Protective mechanisms of activated protein C in severe inflammatory disorders

Authors

  • Arne P Neyrinck,

    1. University of California San Francisco, Cardiovascular Research Institute, San Francisco, CA, USA,
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  • Kathleen D Liu,

    1. University of California San Francisco, Division of Nephrology and Critical Care Medicine, Department of Medicine, San Francisco, CA, USA,
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  • James P Howard,

    1. University of California San Francisco, Cardiovascular Research Institute, San Francisco, CA, USA,
    2. University of California San Francisco, Department of Pediatrics, Division of Critical Care Medicine, San Francisco, CA, USA, and
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  • Michael A Matthay

    Corresponding author
    1. University of California San Francisco, Cardiovascular Research Institute, San Francisco, CA, USA,
    2. University of California San Francisco, Departments of Anesthesia and Medicine, Cardiovascular Research Institute, San Francisco, CA, USA
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Michael A Matthay, University of California San Francisco, 505 Parnassus Avenue, Moffitt Hospital, Room M-917, San Francisco, CA 94143-0624, USA. E-mail: michael.matthay@ucsf.edu

Abstract

The protein C system is an important natural anticoagulant mechanism mediated by activated protein C (APC) that regulates the activity of factors VIIIa and Va. Besides well-defined anticoagulant properties, APC also demonstrates anti-inflammatory, anti-apoptotic and endothelial barrier-stabilizing effects that are collectively referred to as the cytoprotective effects of APC. Many of these beneficial effects are mediated through its co-receptor endothelial protein C receptor, and the protease-activated receptor 1, although exact mechanisms remain unclear and are likely pleiotropic in nature. Increased insight into the structure–function relationships of APC facilitated design of APC variants that conserve cytoprotective effects and reduce anticoagulant features, thereby attenuating the risk of severe bleeding with APC therapy. Impairment of the protein C system plays an important role in acute lung injury/acute respiratory distress syndrome and severe sepsis. The pathophysiology of both diseases states involves uncontrolled inflammation, enhanced coagulation and compromised fibrinolysis. This leads to microvascular thrombosis and organ injury. Administration of recombinant human APC to correct the dysregulated protein C system reduced mortality in severe sepsis patients (PROWESS trial), which stimulated further research into its mechanisms of action. Several other clinical trials evaluating recombinant human APC have been completed, including studies in children and less severely ill adults with sepsis as well as a study in acute lung injury. On the whole, these studies have not supported the use of APC in these populations and challenge the field of APC research to search for additional answers.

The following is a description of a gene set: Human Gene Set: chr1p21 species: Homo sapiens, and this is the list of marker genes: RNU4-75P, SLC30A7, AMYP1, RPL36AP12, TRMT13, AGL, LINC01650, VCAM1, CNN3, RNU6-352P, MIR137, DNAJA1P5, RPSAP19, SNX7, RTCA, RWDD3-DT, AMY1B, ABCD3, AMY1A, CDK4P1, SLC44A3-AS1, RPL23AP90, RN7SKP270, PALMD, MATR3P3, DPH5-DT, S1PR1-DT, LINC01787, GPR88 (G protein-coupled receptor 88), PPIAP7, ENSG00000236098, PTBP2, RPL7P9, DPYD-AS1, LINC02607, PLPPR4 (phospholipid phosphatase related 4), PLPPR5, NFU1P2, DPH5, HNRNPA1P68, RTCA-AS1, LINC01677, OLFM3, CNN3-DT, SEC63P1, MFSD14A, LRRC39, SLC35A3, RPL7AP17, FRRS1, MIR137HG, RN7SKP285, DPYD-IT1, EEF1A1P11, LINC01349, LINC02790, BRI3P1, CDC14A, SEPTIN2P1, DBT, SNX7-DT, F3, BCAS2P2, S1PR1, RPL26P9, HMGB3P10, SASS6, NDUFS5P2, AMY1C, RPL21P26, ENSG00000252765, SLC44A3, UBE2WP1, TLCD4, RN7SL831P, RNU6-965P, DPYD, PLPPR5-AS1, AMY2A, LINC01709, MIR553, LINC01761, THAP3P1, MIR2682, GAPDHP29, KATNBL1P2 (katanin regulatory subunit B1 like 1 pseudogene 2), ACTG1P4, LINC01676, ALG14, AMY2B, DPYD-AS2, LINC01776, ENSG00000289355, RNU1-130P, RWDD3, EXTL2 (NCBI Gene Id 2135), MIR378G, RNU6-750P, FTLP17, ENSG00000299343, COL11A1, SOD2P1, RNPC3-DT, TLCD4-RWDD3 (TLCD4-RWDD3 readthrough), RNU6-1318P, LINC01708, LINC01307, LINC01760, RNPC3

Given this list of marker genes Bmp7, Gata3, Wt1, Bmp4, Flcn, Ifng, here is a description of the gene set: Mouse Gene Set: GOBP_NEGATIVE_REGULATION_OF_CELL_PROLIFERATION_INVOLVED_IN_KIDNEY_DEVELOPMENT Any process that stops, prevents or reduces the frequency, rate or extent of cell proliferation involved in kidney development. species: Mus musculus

This article is part of a themed issue on Mediators and Receptors in the Resolution of Inflammation. To view this issue visit http://www3.interscience.wiley.com/journal/121548564/issueyear?year=2009

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